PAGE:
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Poll: Quarter of voters unfamiliar with congressional challenger DePasquale

Logan Hullinger
York Dispatch
State Auditor General Eugene DePasquale holds his first campaign event in York at Crispus Attucks, Tuesday, January 21, 2020. DePasquale is running as a democratic challenger to Congressman Scott Perry.
John A. Pavoncello photo

A quarter of voters in the state's 10th Congressional District are unfamiliar with Democratic challenger Eugene DePasquale, according to a poll released by a railroad union Wednesday.

The findings that suggest DePasquale, the state's auditor general, has a name-recognition problem came days after his congressional campaign launched its first district-wide advertising blitz. The poll was conducted in early August, before the ads were released.

DePasquale was in a statistical tie with U.S. Rep. Scott Perry, according to the poll commissioned by the International Association of Sheet Metal, Air, Rail and Transportation Workers. And 24% of respondents "never heard of" him, suggesting that DePasquale has work to do to raise his profile.

Meanwhile, just 7% of respondents were unfamiliar with Perry, R-Carroll Township. 

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"The (auditor general) profile is not as substantial statewide because it's not like governor, and it's not like a U.S. senator," said G. Terry Madonna, director of the Center for Politics and Public Affairs at Franklin & Marshall College in Lancaster.

"It's obvious that he's got to get out and broaden his name recognition, but there's still plenty of time to do that."

Other factors may be that it wasn't until recently that DePasquale began to air television ads, and the COVID-19 pandemic has also dominated the news cycle, Madonna said.

The poll's findings confirmed previous name recognition issues evident within an internal poll released in July by DePasquale's campaign.

While 80% reported being familiar with Perry in that poll, just 63% reported being familiar with DePasquale. The internal poll, conducted by Washington-based research firm GBAO, also showed the two men in a statistical tie.

Wednesday's poll showed DePasquale with a 2-point lead but contained a 5% margin of error. Last month's poll had Perry with a 3-point lead with a 4% margin of error.

"As voters in our district get to know more about Eugene and his record of fighting for working families, we are confident this lead will only continue to grow," said DePasquale campaign spokesperson Kunal Atit.

DePasquale's campaign argues that the fact the race is so close, even while a quarter of voters are unfamiliar with their candidate, is actually bad news for Perry.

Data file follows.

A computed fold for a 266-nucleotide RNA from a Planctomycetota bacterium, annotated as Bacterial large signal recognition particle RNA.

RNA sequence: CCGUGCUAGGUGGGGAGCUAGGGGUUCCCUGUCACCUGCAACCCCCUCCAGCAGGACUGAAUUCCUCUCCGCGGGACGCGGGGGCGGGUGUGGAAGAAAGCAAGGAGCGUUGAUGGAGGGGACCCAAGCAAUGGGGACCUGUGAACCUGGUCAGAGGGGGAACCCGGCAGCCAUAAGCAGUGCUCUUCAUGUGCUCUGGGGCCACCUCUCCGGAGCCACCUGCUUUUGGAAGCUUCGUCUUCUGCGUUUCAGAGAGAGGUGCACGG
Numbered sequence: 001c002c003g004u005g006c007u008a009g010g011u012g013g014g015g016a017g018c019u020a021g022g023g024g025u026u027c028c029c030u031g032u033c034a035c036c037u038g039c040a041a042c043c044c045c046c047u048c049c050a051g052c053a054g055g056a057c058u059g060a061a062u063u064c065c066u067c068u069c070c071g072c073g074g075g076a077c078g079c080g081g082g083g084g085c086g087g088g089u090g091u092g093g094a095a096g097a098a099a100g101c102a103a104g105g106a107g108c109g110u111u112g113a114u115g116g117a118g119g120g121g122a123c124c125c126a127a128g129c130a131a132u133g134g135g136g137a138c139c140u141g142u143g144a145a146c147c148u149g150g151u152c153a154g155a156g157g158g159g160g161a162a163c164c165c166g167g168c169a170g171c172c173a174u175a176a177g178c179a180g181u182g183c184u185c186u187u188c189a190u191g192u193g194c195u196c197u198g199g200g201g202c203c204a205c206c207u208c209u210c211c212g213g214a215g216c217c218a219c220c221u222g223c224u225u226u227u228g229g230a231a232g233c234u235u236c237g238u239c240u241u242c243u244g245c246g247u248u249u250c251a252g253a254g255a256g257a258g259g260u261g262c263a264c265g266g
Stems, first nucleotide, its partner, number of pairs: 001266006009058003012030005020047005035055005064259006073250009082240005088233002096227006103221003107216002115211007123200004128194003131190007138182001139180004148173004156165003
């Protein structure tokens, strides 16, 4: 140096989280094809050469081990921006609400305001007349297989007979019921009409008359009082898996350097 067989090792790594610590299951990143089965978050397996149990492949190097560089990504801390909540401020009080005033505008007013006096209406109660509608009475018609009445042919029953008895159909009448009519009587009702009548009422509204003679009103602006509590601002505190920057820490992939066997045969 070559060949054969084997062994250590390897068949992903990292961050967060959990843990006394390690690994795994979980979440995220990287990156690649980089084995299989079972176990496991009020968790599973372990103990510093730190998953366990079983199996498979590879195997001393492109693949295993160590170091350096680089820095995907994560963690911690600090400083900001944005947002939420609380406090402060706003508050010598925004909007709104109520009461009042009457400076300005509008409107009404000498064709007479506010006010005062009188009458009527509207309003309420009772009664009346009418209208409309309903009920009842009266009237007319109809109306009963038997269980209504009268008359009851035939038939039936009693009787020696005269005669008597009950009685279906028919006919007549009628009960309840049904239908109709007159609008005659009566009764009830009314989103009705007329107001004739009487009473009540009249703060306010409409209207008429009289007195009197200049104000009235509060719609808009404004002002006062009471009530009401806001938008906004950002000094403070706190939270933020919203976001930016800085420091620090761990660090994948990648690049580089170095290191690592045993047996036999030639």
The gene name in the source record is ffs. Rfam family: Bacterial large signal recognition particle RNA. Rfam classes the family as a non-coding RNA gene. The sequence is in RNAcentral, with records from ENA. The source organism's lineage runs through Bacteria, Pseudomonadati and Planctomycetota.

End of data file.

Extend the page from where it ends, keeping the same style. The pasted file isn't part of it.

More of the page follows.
Congressman Scott Perry speaks during a town hall at Hummelstown Fire Department in Dauphin County Tuesday, July 30, 2019. It was the first in-person town hall by Perry in over two years. Bill Kalina photo

The new numbers come as the DePasquale campaign and the Democratic Congressional Campaign Committee ramp up attacks on Perry's record in office.

"This poll shows just how unpopular Congressman Perry has become after voting against lowering prescription drug costs, working to repeal protections for preexisting conditions and exploding the deficit to give billion dollar tax breaks to corporations that bankroll his political career," Atit said.

The DCCC and DePasquale have also attacked Perry for his alleged silence on President Donald Trump's recent executive order that included a payroll tax holiday. The holiday, critics say, would hamstring programs such as Social Security and Medicare.

Matt Beynon, a campaign spokesperson for Perry, declined to comment on the poll.

But he did address the DePasquale campaign's attacks regarding social safety nets, saying the allegations are a deflection. DePasquale faces allegations of campaign finance violation accusations, and Perry's campaign has labeled him "a corrupt career politician."

"Senior citizens know Scott Perry is committed to protecting their Social Security and Medicare benefits, and he has been recognized as a ‘guardian’ of seniors rights by the 60-Plus Association," Beynon said.

The Federal Election complaint in question, filed earlier this month, alleges DePasquale used state committee campaign funds to bolster his early congressional campaign, which is prohibited by the Federal Election Commission.

The 10th Congressional District race is expected to be highly competitive. Both The Cook Political Report and Politico have  listed the race as a toss-up.

In 2018, Perry defeated Democratic challenger George Scott by less than 3 percentage points.

— Logan Hullinger can be reached at lhullinger@yorkdispatch.com or via Twitter at @LoganHullYD.